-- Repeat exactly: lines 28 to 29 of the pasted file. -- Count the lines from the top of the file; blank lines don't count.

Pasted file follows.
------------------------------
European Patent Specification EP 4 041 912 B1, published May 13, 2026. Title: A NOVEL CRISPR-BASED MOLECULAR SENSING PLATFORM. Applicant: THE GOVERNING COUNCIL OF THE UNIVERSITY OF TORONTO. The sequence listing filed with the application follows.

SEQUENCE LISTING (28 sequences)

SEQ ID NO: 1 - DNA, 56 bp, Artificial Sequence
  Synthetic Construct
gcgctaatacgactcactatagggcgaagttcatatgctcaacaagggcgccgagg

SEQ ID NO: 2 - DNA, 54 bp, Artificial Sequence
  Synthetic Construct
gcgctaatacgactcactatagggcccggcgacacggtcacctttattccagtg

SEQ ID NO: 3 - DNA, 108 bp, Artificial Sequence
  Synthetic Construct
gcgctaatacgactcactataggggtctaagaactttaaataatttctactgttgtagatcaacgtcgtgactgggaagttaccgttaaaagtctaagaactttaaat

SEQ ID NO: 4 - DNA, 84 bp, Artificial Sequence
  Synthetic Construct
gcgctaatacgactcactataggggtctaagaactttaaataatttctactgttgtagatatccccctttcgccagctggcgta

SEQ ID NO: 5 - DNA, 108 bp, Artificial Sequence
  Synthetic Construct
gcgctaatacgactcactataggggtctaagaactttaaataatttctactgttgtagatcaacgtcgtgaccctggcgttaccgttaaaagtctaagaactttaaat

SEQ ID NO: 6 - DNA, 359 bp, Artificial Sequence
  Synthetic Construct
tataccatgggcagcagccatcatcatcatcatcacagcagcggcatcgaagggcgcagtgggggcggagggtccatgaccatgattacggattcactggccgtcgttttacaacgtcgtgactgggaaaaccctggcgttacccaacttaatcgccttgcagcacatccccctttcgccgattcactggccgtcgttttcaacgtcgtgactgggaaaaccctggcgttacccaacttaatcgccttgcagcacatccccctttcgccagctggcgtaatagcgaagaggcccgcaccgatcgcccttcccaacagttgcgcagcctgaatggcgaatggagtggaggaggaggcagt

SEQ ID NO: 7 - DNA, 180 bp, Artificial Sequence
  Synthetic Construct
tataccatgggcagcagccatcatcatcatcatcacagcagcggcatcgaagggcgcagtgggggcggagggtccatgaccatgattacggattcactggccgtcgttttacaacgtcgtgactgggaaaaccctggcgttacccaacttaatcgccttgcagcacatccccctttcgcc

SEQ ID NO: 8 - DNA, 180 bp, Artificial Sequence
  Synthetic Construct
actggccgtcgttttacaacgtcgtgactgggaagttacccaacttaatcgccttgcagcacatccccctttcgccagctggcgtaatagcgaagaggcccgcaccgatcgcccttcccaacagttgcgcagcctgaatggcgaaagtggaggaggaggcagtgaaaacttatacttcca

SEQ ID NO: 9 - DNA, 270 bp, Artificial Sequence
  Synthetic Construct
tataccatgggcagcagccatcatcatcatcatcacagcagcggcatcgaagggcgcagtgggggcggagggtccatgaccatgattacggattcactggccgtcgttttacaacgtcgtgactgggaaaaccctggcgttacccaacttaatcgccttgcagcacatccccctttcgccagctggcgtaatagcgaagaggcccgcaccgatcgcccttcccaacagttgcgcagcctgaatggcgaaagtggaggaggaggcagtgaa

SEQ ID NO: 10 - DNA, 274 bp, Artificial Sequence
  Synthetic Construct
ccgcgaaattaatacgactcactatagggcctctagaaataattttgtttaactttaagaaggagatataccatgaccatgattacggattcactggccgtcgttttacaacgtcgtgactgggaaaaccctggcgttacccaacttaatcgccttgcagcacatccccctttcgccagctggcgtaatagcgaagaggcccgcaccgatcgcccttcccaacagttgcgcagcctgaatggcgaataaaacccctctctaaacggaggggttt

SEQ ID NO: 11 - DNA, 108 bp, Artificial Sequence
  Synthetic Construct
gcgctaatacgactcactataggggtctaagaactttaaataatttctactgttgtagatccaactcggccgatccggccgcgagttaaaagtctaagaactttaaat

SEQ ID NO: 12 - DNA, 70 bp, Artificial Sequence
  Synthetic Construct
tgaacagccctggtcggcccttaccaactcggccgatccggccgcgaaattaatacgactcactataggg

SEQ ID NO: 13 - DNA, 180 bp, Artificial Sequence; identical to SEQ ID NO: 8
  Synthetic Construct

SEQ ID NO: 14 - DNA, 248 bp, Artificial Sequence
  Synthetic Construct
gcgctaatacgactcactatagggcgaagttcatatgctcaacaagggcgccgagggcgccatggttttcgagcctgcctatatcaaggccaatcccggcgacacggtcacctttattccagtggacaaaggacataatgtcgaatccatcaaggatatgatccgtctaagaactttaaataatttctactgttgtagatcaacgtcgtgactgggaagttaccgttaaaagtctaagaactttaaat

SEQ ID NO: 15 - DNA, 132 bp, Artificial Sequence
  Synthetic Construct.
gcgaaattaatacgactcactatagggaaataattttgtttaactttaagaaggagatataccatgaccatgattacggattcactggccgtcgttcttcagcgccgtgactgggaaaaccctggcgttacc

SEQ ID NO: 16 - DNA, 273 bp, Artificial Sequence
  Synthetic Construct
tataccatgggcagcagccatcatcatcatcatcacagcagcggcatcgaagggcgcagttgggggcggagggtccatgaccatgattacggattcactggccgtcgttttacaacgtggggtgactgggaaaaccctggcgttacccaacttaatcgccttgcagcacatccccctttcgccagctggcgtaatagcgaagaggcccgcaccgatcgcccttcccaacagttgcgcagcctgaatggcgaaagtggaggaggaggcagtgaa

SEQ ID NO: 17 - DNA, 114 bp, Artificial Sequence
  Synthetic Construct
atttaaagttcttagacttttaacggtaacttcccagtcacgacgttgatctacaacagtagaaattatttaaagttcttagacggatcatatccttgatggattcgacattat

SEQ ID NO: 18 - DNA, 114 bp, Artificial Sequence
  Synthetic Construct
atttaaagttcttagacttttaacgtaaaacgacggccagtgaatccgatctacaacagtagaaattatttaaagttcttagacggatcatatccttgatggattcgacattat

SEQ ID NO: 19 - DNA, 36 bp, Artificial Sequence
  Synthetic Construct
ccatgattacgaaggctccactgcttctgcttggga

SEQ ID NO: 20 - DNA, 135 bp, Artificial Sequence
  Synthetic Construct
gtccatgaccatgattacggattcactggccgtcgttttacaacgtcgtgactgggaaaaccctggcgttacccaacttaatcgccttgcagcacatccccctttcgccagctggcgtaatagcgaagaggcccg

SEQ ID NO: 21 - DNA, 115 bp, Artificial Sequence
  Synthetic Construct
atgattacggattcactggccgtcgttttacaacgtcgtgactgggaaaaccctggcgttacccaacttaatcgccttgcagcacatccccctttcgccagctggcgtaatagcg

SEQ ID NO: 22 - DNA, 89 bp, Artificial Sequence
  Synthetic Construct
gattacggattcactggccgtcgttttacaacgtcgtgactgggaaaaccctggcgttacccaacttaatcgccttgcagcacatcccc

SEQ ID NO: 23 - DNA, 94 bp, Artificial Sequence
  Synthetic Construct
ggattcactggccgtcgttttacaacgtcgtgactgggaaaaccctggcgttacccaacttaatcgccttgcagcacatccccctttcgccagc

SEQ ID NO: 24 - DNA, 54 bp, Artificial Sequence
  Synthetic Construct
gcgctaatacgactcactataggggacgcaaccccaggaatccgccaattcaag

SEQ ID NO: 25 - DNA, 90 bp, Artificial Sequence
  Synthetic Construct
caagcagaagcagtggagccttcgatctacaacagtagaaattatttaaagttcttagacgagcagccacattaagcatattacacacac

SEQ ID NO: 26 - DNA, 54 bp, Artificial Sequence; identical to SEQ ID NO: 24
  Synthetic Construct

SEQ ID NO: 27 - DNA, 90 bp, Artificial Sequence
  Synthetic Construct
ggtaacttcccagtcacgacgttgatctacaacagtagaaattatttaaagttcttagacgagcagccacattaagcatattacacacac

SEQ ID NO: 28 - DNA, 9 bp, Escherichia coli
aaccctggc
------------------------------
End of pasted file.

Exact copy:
  Synthetic Construct
tataccatgggcagcagccatcatcatcatcatcacagcagcggcatcgaagggcgcagtgggggcggagggtccatgaccatgattacggattcactggccgtcgttttacaacgtcgtgactgggaaaaccctggcgttacccaacttaatcgccttgcagcacatccccctttcgccagctggcgtaatagcgaagaggcccgcaccgatcgcccttcccaacagttgcgcagcctgaatggcgaaagtggaggaggaggcagtgaa